The popular video game creator Electronic Arts halted a FIFA 2022 playtest due to the possibility of breaking ties with FIFA after clashes over financial and exclusivity rights.
On July 15, 1993, the Federation Internationale de Football Association took the world by storm when it partnered up with Electronic Arts to release the first fully functioning soccer video game the world had seen. Since then, the iconic FIFA video game series has sold 325 million copies.
According to Stephen Daultrey of the Guinness World Records, “It has been listed in the Guinness World Records as the best selling sports video game franchise in the world.” After making gross sales of 1.6 billion dollars from April 2020 to March 2021, the decision to break the 28 year relationship between EA and FIFA came as a surprise.
The FIFA 22 playtest was scheduled for June 27, 2021, but was unceremoniously cancelled according to fans on social media. EA commented on this by telling fans that the motives for cancellation are due to conflict in their partnership with FIFA.
It was later confirmed by Tariq Panja of The New York Times, that “FIFA is seeking more than double what it currently receives from EA Sports” and therefore “the core of the dispute is financial.”
Another reason for the breakup is that FIFA attempted to limit EA’s exclusivity rights to the “narrow parameters around use in a soccer game”, but EA instead wished to “explore other ventures within its FIFA video game ecosystem, including highlights of actual games, arena video game tournaments and digital products like NFTs,” wrote Panja.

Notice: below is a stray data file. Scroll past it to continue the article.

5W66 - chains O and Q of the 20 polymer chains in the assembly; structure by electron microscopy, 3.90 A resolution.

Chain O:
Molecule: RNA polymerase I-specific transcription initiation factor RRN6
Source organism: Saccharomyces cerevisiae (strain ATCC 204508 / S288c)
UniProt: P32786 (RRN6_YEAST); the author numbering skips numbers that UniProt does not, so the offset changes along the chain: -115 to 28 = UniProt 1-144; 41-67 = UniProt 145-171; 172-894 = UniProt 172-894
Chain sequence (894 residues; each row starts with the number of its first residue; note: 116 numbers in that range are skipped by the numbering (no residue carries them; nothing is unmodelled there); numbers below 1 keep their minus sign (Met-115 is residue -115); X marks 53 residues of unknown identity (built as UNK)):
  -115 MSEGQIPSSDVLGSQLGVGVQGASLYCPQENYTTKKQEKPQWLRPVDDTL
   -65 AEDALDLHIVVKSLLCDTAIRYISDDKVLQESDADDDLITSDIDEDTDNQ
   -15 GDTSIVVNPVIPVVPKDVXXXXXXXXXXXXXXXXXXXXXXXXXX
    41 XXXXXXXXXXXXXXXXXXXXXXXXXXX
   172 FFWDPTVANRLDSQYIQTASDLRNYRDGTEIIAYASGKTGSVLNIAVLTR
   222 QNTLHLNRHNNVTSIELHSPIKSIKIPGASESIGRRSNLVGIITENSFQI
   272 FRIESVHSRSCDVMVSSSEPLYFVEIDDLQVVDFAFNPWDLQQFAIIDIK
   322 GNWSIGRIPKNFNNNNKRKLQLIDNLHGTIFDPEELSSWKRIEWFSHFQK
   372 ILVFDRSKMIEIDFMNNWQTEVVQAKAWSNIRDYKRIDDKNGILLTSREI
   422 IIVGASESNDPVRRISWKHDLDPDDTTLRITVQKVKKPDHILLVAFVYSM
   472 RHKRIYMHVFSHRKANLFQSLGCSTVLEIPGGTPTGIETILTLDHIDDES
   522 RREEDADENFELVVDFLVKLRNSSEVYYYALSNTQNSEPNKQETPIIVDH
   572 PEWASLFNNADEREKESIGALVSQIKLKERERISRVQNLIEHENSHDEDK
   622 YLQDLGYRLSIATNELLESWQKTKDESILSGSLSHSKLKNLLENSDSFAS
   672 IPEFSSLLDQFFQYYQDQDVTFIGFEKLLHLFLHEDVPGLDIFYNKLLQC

Although the partnership between EA and the FIFA board may come to an end, that doesn’t necessarily mean that EA’s soccer video games will cease completely. EA recently expressed that they have multiple other brand endorsements with players and teams to continue on with EA’s soccer video game legacy.
If EA can still obtain the rights for popular players such as Kylian Mbappe and Erling Haaland, then FIFA’s role will be rendered obsolete. In a letter released last week by Cam Weber, the executive president and general manager of EA Sports, Weber wrote, “We focus so much energy on the collective strength of over 300 individual licensed partners that give us access to 17,000+ athletes across 700+ teams, in 100 stadiums and over 30 leagues around the world.” He continues, “As we look ahead, we’re exploring the idea of renaming our global EA Sports [soccer] games.”
As a result, FIFA is set to lose the most from this split. Although EA will not have the rights to prized assets such as the World Cup, EA will still be able to profit off of the split. Ultimately, this saga between FIFA and EA will be decided after the upcoming World Cup.